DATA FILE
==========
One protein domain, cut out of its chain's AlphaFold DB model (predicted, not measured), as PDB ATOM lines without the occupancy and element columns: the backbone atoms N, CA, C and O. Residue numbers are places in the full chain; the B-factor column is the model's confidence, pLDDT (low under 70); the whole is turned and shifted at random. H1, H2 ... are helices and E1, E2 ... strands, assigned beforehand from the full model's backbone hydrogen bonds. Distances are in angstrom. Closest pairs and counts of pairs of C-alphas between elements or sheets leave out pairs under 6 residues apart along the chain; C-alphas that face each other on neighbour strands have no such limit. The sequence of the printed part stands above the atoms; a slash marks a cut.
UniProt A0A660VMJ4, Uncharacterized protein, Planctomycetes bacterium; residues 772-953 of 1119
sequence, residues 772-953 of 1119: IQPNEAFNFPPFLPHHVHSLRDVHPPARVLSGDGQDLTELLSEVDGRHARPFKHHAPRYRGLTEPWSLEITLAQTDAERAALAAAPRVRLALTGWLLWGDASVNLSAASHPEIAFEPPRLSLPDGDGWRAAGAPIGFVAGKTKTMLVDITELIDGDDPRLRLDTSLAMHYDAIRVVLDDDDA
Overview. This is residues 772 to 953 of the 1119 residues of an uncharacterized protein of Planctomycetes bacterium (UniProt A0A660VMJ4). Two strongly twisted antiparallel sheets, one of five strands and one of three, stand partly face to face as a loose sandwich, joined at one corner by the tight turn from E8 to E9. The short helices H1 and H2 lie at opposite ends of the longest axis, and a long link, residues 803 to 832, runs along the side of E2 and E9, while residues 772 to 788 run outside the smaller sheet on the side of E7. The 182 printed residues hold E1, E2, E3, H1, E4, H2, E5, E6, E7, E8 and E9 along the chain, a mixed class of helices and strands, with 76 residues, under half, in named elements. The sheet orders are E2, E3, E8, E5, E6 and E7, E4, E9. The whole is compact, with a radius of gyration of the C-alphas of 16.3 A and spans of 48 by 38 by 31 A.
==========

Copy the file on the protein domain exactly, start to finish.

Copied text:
One protein domain, cut out of its chain's AlphaFold DB model (predicted, not measured), as PDB ATOM lines without the occupancy and element columns: the backbone atoms N, CA, C and O. Residue numbers are places in the full chain; the B-factor column is the model's confidence, pLDDT (low under 70); the whole is turned and shifted at random. H1, H2 ... are helices and E1, E2 ... strands, assigned beforehand from the full model's backbone hydrogen bonds. Distances are in angstrom. Closest pairs and counts of pairs of C-alphas between elements or sheets leave out pairs under 6 residues apart along the chain; C-alphas that face each other on neighbour strands have no such limit. The sequence of the printed part stands above the atoms; a slash marks a cut.
UniProt A0A660VMJ4, Uncharacterized protein, Planctomycetes bacterium; residues 772-953 of 1119
sequence, residues 772-953 of 1119: IQPNEAFNFPPFLPHHVHSLRDVHPPARVLSGDGQDLTELLSEVDGRHARPFKHHAPRYRGLTEPWSLEITLAQTDAERAALAAAPRVRLALTGWLLWGDASVNLSAASHPEIAFEPPRLSLPDGDGWRAAGAPIGFVAGKTKTMLVDITELIDGDDPRLRLDTSLAMHYDAIRVVLDDDDA
Overview. This is residues 772 to 953 of the 1119 residues of an uncharacterized protein of Planctomycetes bacterium (UniProt A0A660VMJ4). Two strongly twisted antiparallel sheets, one of five strands and one of three, stand partly face to face as a loose sandwich, joined at one corner by the tight turn from E8 to E9. The short helices H1 and H2 lie at opposite ends of the longest axis, and a long link, residues 803 to 832, runs along the side of E2 and E9, while residues 772 to 788 run outside the smaller sheet on the side of E7. The 182 printed residues hold E1, E2, E3, H1, E4, H2, E5, E6, E7, E8 and E9 along the chain, a mixed class of helices and strands, with 76 residues, under half, in named elements. The sheet orders are E2, E3, E8, E5, E6 and E7, E4, E9. The whole is compact, with a radius of gyration of the C-alphas of 16.3 A and spans of 48 by 38 by 31 A.